Irish Famine (1879)

The Irish famine of 1879 was the last main Irish famine. Unlike the earlier Great Famines of 1740–1741 and 1845–1852, the 1879 famine (sometimes called the "mini-famine" or an Gorta Beag) caused hunger rather than mass deaths, due to changes in the technology of food production, different structures of land-holding (the disappearance of the sub-division of land and of the cottier class as a result of the earlier Great Famine), remittances from the Irish diaspora, and in particular the prompt response of the British government, which contrasted with its laissez-faire response in 1845–1852.[citation needed] Another factor was the growth of small shops; one estimate has County Mayo shopkeepers extending some £200,000 in credit by August 1879, which had been steadily accumulated since the relatively bad harvest of 1877.[1]

Irish Famine (1879)
an Gorta Beag
CountryUnited Kingdom of Great Britain and Ireland
LocationIreland, mainly Connacht
Coordinates53°47′N 9°03′W / 53.78°N 9.05°W / 53.78; -9.05Coordinates: 53°47′N 9°03′W / 53.78°N 9.05°W / 53.78; -9.05
ObservationsThe Long Depression, inclement climate, potato blight, cholera among chickens
ReliefHome Rule League, Land League and clergy successfully campaigned for British Crown relief. Aid raised in the United States, including over 3000 barrels of food sent aboard USS Constellation.
ConsequencesIncreased emigration and urbanisation (often temporary). Religious revival, including Marian apparition in Knock. Helped incite the Land War of the late 1870s and early 1880s.
Preceded byGreat Famine (1845–1852) (an Gorta Mór)

Radical Irish Member of Parliament Charles Stewart Parnell of the Home Rule League (later its leader), Michael Davitt of the Irish National Land League and some Irish clergy, notably Bishop Logue of Raphoe, were actively involved in campaigning to put pressure on the British government and in the distribution of aid.[2] Since the famine of the 1840s a railway system had been built, allowing food to be transported to the west of Ireland in days instead of weeks.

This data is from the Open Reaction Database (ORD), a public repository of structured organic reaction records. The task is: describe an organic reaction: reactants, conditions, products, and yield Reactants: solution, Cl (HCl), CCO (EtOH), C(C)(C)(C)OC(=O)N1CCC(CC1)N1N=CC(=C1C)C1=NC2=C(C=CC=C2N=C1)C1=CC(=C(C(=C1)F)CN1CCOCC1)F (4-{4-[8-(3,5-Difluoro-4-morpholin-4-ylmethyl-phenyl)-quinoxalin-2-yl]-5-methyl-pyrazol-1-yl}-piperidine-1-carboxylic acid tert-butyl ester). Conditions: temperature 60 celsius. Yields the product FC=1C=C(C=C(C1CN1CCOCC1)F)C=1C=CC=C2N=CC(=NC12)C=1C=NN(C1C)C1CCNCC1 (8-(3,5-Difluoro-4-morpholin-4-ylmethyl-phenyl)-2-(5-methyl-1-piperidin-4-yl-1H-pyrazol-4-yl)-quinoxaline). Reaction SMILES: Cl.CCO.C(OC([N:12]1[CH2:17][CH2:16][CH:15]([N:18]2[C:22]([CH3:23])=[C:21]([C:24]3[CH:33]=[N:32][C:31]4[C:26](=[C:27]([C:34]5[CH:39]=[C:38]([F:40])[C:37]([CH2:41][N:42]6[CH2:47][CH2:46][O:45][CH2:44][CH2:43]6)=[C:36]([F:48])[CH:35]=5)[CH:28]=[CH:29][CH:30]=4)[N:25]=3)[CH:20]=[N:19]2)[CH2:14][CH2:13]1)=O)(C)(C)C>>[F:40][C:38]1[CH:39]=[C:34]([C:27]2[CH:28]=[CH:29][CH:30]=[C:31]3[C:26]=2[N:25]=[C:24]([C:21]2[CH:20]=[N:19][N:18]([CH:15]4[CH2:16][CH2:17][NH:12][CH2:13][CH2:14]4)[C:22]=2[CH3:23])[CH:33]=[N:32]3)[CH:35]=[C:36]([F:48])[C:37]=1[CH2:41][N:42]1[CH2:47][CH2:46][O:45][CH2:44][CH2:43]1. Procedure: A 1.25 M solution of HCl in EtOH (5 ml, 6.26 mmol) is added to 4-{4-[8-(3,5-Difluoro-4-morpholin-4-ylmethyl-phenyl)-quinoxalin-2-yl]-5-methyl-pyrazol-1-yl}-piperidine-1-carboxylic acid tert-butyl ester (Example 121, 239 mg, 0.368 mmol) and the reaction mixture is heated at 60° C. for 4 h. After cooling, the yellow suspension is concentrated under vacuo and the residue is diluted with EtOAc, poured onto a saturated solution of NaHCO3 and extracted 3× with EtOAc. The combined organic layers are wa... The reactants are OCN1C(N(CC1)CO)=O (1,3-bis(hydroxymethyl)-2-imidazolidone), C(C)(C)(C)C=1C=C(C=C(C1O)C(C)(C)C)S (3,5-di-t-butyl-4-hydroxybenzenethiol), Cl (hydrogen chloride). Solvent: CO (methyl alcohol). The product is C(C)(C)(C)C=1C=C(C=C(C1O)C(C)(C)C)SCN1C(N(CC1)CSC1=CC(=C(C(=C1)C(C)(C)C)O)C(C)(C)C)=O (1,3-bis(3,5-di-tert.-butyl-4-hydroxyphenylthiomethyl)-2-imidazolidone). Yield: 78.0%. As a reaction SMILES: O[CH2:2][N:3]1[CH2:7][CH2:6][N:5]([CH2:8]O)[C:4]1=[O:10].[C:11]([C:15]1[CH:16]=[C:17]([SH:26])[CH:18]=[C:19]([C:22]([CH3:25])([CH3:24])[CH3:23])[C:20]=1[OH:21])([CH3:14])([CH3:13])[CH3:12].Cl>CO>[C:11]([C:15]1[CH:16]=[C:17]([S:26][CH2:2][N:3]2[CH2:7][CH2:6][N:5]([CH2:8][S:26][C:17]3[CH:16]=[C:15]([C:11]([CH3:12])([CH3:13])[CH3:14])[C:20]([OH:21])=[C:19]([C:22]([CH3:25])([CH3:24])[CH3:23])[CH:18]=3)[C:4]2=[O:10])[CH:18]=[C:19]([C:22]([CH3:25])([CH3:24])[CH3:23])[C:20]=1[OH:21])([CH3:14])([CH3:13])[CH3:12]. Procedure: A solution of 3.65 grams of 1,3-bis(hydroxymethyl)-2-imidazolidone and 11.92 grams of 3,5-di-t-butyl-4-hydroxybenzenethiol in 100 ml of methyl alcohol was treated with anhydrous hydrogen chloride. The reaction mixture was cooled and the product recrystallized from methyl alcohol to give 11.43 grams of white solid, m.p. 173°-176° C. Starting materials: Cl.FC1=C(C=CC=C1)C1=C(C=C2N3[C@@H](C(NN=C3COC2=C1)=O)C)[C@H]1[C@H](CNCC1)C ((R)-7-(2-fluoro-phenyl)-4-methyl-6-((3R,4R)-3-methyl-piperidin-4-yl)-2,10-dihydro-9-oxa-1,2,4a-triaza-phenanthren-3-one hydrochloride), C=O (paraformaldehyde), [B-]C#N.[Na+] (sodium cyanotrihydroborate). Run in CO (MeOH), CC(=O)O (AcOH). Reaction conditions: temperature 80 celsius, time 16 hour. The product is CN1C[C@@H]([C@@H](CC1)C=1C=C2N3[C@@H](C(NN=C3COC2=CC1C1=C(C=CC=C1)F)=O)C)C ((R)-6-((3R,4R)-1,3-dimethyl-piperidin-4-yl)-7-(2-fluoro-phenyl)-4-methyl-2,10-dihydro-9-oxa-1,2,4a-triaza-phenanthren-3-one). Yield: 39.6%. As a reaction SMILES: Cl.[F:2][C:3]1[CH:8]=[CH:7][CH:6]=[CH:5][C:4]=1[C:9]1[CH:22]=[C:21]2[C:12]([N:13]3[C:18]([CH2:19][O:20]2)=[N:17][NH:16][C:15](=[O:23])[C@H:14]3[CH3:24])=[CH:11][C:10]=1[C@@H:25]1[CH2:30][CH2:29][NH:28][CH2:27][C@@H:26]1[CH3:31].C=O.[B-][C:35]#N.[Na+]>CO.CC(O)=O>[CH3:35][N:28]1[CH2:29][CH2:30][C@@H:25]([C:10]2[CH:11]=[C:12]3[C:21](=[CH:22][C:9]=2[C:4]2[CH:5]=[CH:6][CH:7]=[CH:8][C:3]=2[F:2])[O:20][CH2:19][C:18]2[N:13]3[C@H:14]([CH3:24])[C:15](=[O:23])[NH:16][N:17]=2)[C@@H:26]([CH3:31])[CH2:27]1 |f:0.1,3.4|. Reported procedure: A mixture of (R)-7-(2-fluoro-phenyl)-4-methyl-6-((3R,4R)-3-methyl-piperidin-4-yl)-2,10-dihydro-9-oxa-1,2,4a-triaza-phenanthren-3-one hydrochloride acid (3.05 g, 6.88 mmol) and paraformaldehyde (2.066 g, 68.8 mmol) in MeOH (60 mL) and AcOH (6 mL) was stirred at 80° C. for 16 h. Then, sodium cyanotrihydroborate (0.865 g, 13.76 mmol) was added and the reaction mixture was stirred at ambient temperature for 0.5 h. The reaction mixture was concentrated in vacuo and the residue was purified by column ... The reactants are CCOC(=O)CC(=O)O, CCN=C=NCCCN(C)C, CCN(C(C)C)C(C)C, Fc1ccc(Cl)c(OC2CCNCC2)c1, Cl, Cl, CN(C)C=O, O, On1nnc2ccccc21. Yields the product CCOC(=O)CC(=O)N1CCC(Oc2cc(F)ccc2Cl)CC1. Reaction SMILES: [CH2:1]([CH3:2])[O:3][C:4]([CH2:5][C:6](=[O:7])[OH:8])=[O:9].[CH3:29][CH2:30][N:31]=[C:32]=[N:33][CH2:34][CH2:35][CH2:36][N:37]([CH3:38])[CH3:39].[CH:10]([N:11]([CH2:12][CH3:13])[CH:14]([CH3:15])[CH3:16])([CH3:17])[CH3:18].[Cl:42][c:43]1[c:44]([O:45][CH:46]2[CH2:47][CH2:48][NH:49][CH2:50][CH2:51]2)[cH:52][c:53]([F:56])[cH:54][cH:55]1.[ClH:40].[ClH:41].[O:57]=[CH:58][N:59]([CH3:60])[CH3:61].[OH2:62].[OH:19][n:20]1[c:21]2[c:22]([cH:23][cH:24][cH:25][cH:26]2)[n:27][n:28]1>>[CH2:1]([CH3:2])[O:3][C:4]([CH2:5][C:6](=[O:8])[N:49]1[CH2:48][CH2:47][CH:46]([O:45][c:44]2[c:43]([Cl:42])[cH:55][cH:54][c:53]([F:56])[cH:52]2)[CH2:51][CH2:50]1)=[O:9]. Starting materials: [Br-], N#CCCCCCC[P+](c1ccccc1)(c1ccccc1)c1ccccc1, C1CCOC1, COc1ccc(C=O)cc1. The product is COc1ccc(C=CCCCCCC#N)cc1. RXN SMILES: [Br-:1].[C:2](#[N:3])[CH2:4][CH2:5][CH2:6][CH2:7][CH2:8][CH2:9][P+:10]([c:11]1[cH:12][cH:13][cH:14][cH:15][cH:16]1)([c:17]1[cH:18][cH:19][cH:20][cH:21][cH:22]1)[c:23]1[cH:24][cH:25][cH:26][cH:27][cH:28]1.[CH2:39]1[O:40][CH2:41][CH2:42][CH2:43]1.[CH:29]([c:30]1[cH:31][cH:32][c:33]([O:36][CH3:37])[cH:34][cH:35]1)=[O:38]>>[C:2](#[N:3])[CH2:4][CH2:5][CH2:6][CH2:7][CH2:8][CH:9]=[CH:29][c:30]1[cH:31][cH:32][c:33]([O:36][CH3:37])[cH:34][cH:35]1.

Aid also arrived from the United States (which now had a considerable Irish American population because of the previous famine), with public support further aroused by journalists such as James Redpath at the New-York Tribune, who contributed vivid, moving reports of the misery in Ireland. The Department of the Navy dispatched USS Constellation in March 1880, with over 3,300 barrels of food aboard, along with clothing. Similarly, $200,000 was collected by the New York Herald by late February 1880.[2]

Unlike earlier famines, what is sometimes called the "mini-famine" of 1879 was not marked by many deaths, mainly increased hunger, and was largely focused in the west of Ireland, in the province of Connacht. By the end of 1879, newspapers were reporting severe distress amongst tenants in all parts of Ireland traditionally dependent on the potato, with only 1.4 tons produced per statute acre (3.5 tons per hectare) in County Mayo, the lowest in a decade and under half the previous year's harvest.[3]

Although it was of a far smaller scale to either of the two Great Famines, its appearance caused widespread panic among Irish people; many of the adults of the period had experienced the Great Famine of 1845–1852 as children and were terrified that their families faced a repeat of the widespread deaths, and in particular a repeat of "Black '47". An increase in emigration occurred, as did a move from foodless parts of rural Ireland into major cities and towns. However, the population moves proved temporary. With the re-appearance of the harvest in 1880, many of those who had fled to urban centres repopulated the areas they had left.

Historians have noted the appearance of a religious revival during the famine months, most famously a Marian apparition at a church in Knock, County Mayo. Knock developed as Ireland's internationally known Marian shrine in subsequent decades as a result of the apparition. Seeing spirit beings at a time of extreme stress is typical of the "Third Man factor".

Because of the short period it covered, and the low number of deaths compared to the earlier great famines, the 1879 famine is rarely remembered in Irish history, except as a footnote to the battle for the Three Fs (fair rent, fixity of tenure, free sale) being waged by Davitt and the Land League, and as a factor in the Land War of the late 1870s and early 1880s.


  1. ^ Jordan 1994, p. 205.
  2. ^ a b "The Herald of Relief from America". The New York Times. 28 February 2001. Retrieved 9 September 2010.
  3. ^ Jordan 1994, p. 204.


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